Thankfully gone are the days when Britain was considered a nation of philistines when it comes to cuisine.
We are much more discerning in our tastes than a generation ago. One only has to look at the supermarket shelves to see how global our palates have become.
This fact is aptly illustrated with the findings of a new survey reported in the national media this week showing Italian cuisine is the nation’s favourite, followed by Indian and French.
The rebirth of British cuisine, led by the likes of Delia Smith, has seen us take pride in our own recipes too. Britannia’s fare came in fourth, in the survey taking into consideration the tastes of 3 million diners.
Also for those who want a spicier experience there is Indian Dreams or Saleem Bagh.
And for those, like yours truly, who like traditional fare we have The Bull at Furnace End and The Fat Cat. Mind you the bistro pubs, which include Beeches Bar and Grill and The Town House, should also be brought into the equation.
On the subject of food how many of you saw the first in the series about Delia Smith? I happened on it by accident and am glad I did.
Strangely, it appears our Delia was a bit of a rebel in her younger days. S he was hopeless at school, and basically kicked out of secretarial college. Only when she got a temporary job washing dishes in a London restaurant she began to find her direction.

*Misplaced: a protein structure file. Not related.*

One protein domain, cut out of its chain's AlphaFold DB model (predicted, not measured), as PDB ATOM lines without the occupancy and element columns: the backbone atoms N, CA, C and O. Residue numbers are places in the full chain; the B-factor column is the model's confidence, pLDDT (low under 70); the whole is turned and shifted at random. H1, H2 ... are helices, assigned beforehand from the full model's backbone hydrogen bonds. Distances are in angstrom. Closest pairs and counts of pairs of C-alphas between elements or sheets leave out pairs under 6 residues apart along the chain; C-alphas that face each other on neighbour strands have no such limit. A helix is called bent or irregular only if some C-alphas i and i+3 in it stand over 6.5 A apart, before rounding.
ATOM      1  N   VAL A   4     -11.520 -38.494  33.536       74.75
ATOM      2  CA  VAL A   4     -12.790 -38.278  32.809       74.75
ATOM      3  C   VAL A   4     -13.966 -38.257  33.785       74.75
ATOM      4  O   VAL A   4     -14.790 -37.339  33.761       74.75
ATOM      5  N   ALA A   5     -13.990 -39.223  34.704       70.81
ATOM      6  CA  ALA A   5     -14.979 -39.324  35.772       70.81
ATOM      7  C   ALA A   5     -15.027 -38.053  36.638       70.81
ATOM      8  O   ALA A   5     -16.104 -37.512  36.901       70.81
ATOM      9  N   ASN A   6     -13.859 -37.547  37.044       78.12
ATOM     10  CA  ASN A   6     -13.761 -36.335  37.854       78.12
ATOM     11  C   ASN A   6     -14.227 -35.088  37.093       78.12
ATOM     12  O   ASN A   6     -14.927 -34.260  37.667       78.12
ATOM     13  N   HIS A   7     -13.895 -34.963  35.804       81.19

She also came across a fascinating fact in those days when wondering why British food was seen as such a joke. It appears that the industrial revolution stripped a rich heritage of fine fare, in which recipes were passed down from mother to daughter.
As the masses made for the cities these legendary recipes were lost and our convenience food for the masses thus became the laughing stock of Europe.
Delia made it her job to unearth these recipes, spending countless hours researching in the British Library and giving them back to the nation. What a star.
It was fascinating stuff.
Michael Nolan runs successful Solihull business Nolan PR